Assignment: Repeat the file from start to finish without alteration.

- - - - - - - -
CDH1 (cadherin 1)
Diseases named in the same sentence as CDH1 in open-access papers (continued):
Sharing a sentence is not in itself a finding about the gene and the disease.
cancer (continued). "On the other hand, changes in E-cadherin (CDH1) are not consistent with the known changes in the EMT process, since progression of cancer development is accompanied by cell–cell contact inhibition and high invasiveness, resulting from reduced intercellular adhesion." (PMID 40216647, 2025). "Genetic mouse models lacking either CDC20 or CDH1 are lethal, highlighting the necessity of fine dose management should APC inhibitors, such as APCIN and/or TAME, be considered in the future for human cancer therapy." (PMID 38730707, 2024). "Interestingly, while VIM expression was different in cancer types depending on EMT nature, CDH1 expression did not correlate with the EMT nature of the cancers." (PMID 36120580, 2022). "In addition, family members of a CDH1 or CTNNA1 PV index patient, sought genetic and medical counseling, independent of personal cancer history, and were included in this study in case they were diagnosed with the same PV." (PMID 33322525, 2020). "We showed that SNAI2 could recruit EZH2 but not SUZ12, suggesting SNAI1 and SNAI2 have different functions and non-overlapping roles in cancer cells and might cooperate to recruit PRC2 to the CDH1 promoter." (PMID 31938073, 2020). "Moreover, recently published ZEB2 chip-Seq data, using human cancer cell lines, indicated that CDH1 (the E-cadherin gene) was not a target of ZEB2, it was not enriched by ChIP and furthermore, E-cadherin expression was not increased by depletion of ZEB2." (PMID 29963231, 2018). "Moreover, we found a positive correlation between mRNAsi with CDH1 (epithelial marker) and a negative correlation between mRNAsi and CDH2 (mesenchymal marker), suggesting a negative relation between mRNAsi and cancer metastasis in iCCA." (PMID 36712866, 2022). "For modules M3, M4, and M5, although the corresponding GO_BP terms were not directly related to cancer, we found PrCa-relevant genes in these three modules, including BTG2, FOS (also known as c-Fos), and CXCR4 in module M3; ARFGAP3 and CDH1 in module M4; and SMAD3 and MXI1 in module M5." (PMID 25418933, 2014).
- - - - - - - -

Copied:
CDH1 (cadherin 1)
Diseases named in the same sentence as CDH1 in open-access papers (continued):
Sharing a sentence is not in itself a finding about the gene and the disease.
cancer (continued). "On the other hand, changes in E-cadherin (CDH1) are not consistent with the known changes in the EMT process, since progression of cancer development is accompanied by cell–cell contact inhibition and high invasiveness, resulting from reduced intercellular adhesion." (PMID 40216647, 2025). "Genetic mouse models lacking either CDC20 or CDH1 are lethal, highlighting the necessity of fine dose management should APC inhibitors, such as APCIN and/or TAME, be considered in the future for human cancer therapy." (PMID 38730707, 2024). "Interestingly, while VIM expression was different in cancer types depending on EMT nature, CDH1 expression did not correlate with the EMT nature of the cancers." (PMID 36120580, 2022). "In addition, family members of a CDH1 or CTNNA1 PV index patient, sought genetic and medical counseling, independent of personal cancer history, and were included in this study in case they were diagnosed with the same PV." (PMID 33322525, 2020). "We showed that SNAI2 could recruit EZH2 but not SUZ12, suggesting SNAI1 and SNAI2 have different functions and non-overlapping roles in cancer cells and might cooperate to recruit PRC2 to the CDH1 promoter." (PMID 31938073, 2020). "Moreover, recently published ZEB2 chip-Seq data, using human cancer cell lines, indicated that CDH1 (the E-cadherin gene) was not a target of ZEB2, it was not enriched by ChIP and furthermore, E-cadherin expression was not increased by depletion of ZEB2." (PMID 29963231, 2018). "Moreover, we found a positive correlation between mRNAsi with CDH1 (epithelial marker) and a negative correlation between mRNAsi and CDH2 (mesenchymal marker), suggesting a negative relation between mRNAsi and cancer metastasis in iCCA." (PMID 36712866, 2022). "For modules M3, M4, and M5, although the corresponding GO_BP terms were not directly related to cancer, we found PrCa-relevant genes in these three modules, including BTG2, FOS (also known as c-Fos), and CXCR4 in module M3; ARFGAP3 and CDH1 in module M4; and SMAD3 and MXI1 in module M5." (PMID 25418933, 2014).